The Timing Of Prevention

Figure 10 presents the different stages in the provision of services as sequential. In reality, of course, there is no strict temporal order. It was already noted in Chapter 1, for instance, that some of the material outputs of the secondary (manufacturing) sector are destined for use in the primary sector or in the secondary sector itself. Also, there is inevitably a sort of feedback process in operation between the service provision stage and the design stage. The emergence of new demands and the decline of saturated markets will lead automatically to product innovation and design changes.

Perhaps most importantly, in a modern market economy there is no single identifiable process of conceptualisation within a definite temporal framework. Rather, conceptualisation is something that occurs continually throughout the complex operation of the system as a whole. This is not to suggest that conceptualisation cannot be influenced within the industrial economy. In fact, as we shall see below, it is by intervening during the conceptualisation process that the preventive strategy can have its biggest impacts. But conceptualisation is a rather broad interactive process involving many different parties and occurring over a longer timescale and in a more complex fashion than is suggested by Figure 10.

At the same time, the simplicity of Figure 10 highlights an important distinction between previous environmental management strategies such as dilute-and-disperse or end-of-pipe management and the emerging preventive approach. This difference is one of timing. Or—if the strict temporal nature of the system is denied—we could say that the difference is one of 'placing'. Figure 11 illustrates this difference.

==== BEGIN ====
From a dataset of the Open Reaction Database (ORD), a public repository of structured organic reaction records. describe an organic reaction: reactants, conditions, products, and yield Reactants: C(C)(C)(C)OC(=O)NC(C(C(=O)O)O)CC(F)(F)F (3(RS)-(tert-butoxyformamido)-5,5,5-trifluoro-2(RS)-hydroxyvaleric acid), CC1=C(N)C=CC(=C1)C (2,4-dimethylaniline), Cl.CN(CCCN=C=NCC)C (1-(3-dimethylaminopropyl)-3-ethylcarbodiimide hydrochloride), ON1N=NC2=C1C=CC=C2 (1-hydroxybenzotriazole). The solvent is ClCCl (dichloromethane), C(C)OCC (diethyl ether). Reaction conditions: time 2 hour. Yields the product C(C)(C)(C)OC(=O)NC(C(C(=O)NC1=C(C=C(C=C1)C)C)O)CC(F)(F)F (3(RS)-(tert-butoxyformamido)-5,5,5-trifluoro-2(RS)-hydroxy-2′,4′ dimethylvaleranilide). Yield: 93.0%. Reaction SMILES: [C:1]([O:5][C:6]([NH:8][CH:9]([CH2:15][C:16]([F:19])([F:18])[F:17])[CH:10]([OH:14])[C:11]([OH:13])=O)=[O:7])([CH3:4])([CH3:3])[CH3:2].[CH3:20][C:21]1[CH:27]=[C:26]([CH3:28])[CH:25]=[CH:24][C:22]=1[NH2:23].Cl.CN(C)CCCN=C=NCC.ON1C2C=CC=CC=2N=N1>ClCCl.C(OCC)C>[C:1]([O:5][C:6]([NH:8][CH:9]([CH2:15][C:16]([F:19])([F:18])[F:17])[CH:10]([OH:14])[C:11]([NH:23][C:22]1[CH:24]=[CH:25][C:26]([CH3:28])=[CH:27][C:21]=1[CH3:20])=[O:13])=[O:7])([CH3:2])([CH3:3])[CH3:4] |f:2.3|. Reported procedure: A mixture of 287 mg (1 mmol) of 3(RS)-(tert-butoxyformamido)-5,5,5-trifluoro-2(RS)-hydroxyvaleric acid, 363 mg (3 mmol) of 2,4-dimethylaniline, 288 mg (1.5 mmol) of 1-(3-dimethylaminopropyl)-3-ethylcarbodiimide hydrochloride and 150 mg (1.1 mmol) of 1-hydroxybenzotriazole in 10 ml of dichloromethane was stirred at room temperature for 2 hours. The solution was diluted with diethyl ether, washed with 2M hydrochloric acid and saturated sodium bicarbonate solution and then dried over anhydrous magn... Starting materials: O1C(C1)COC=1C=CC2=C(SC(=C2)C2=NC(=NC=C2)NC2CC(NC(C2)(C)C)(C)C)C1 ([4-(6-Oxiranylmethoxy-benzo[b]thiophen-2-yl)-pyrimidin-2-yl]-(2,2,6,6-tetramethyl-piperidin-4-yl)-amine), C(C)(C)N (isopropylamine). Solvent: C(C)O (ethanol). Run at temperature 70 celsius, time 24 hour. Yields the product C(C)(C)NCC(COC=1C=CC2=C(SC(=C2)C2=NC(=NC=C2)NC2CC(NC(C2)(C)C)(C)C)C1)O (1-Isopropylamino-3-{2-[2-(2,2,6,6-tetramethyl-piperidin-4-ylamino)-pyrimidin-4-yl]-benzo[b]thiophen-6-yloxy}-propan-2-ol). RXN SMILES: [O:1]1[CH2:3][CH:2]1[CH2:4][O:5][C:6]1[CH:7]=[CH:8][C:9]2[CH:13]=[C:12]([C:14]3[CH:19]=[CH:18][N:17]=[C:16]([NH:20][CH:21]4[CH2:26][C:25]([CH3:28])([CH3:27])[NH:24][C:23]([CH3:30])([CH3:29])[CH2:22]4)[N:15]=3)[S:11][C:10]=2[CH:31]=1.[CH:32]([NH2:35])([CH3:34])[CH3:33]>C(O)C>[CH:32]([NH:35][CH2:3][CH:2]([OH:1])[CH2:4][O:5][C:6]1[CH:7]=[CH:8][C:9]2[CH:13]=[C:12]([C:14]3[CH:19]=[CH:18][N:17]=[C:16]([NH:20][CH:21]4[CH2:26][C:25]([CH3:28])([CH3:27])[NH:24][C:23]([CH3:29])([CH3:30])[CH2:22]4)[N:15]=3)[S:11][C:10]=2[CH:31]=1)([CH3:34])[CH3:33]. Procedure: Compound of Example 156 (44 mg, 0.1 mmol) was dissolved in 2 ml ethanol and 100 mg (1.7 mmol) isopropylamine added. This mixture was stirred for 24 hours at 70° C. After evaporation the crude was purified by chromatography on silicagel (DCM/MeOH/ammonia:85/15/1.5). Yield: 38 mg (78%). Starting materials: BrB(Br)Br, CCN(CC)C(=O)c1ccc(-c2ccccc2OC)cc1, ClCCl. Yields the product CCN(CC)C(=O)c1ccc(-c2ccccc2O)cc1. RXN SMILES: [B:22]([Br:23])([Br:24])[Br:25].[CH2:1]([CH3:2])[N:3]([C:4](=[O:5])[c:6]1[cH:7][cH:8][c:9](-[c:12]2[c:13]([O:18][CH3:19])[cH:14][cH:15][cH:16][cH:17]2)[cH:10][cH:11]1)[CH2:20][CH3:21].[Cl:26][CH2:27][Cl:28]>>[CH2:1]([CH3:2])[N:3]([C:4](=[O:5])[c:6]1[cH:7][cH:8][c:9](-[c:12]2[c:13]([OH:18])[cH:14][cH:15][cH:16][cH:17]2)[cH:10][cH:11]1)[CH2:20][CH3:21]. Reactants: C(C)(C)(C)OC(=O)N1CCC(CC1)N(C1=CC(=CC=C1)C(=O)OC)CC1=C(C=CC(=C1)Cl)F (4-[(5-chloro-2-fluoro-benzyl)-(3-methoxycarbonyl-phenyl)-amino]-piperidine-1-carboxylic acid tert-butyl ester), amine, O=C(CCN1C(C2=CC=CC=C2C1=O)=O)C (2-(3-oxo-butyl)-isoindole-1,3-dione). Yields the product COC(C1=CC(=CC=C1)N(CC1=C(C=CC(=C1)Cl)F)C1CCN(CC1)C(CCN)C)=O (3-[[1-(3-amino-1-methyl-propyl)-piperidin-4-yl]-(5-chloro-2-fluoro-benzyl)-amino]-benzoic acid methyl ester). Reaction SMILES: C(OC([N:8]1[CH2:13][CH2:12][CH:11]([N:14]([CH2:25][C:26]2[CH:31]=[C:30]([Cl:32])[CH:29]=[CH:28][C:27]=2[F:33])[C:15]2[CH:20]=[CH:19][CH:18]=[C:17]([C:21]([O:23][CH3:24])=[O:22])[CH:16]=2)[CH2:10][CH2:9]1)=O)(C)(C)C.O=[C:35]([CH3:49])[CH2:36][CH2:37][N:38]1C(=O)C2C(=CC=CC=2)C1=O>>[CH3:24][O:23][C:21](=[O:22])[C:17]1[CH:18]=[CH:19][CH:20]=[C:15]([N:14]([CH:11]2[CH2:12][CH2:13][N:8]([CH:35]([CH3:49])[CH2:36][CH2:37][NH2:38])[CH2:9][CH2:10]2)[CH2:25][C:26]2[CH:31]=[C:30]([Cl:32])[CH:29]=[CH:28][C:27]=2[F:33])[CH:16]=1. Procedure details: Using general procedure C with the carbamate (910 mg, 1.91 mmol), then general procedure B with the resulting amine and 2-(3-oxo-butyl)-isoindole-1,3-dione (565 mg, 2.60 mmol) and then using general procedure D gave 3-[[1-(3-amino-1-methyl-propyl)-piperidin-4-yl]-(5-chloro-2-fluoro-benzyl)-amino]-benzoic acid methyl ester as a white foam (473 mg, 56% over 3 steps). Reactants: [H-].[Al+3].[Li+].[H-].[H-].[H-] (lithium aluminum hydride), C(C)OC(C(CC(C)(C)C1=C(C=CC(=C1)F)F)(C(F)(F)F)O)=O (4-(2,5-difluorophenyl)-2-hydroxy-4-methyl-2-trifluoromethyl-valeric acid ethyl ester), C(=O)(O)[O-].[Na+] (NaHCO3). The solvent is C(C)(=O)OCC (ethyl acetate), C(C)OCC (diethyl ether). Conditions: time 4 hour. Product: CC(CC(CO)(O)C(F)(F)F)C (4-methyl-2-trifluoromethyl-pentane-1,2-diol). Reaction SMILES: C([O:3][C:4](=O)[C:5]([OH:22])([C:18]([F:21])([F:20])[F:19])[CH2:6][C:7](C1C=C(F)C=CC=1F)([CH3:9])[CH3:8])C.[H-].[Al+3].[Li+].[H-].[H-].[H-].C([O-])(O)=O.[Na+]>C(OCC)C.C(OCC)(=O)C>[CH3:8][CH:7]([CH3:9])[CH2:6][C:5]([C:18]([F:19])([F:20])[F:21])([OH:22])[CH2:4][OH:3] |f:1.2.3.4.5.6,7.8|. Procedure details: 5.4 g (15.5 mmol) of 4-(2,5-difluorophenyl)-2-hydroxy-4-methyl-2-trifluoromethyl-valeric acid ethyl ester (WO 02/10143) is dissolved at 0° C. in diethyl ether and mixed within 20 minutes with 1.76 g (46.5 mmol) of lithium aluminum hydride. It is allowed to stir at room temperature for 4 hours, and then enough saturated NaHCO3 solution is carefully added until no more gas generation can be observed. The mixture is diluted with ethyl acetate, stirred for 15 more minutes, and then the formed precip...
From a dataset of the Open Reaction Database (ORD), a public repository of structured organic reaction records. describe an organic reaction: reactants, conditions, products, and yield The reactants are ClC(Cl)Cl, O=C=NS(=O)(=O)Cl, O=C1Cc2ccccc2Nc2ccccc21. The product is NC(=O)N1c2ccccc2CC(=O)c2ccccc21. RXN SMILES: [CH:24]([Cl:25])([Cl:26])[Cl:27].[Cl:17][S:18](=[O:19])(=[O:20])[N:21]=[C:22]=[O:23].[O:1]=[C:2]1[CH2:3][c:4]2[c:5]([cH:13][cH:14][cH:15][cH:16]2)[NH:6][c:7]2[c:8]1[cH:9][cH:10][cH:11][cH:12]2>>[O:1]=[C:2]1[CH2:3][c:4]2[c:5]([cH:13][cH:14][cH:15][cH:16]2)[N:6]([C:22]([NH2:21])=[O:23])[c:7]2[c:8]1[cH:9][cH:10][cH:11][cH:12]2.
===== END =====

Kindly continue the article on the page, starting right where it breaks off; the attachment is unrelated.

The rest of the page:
The earliest laissez-faire attitude to the environment really involves no action at all during the provision of services. But it often leads to the need for remedial measures to be taken after environmental damage has occurred. The dilute-and-disperse and the containment philosophies both involve taking action at the stage of waste management. But these actions are often limited to controlling the rate at which pollutants enter the environment or to fortifying landfill sites. The end-of-pipe approach requires intervention mainly at the manufacturing stage.

By contrast, the preventive approach is about foresight. It must therefore operate both during the conceptualisation and during the design of service systems. The importance of appropriate design can scarcely be overemphasised. As the US National Academy of Engineering has pointed out: 'Design should not merely meet environmental regulations; environmental elegance should be a part of the culture of engineering education.' The different elements of designing preventive environmental management into the provision of services are discussed in the following sections.

Figure 11 Timing of environmental management strategies

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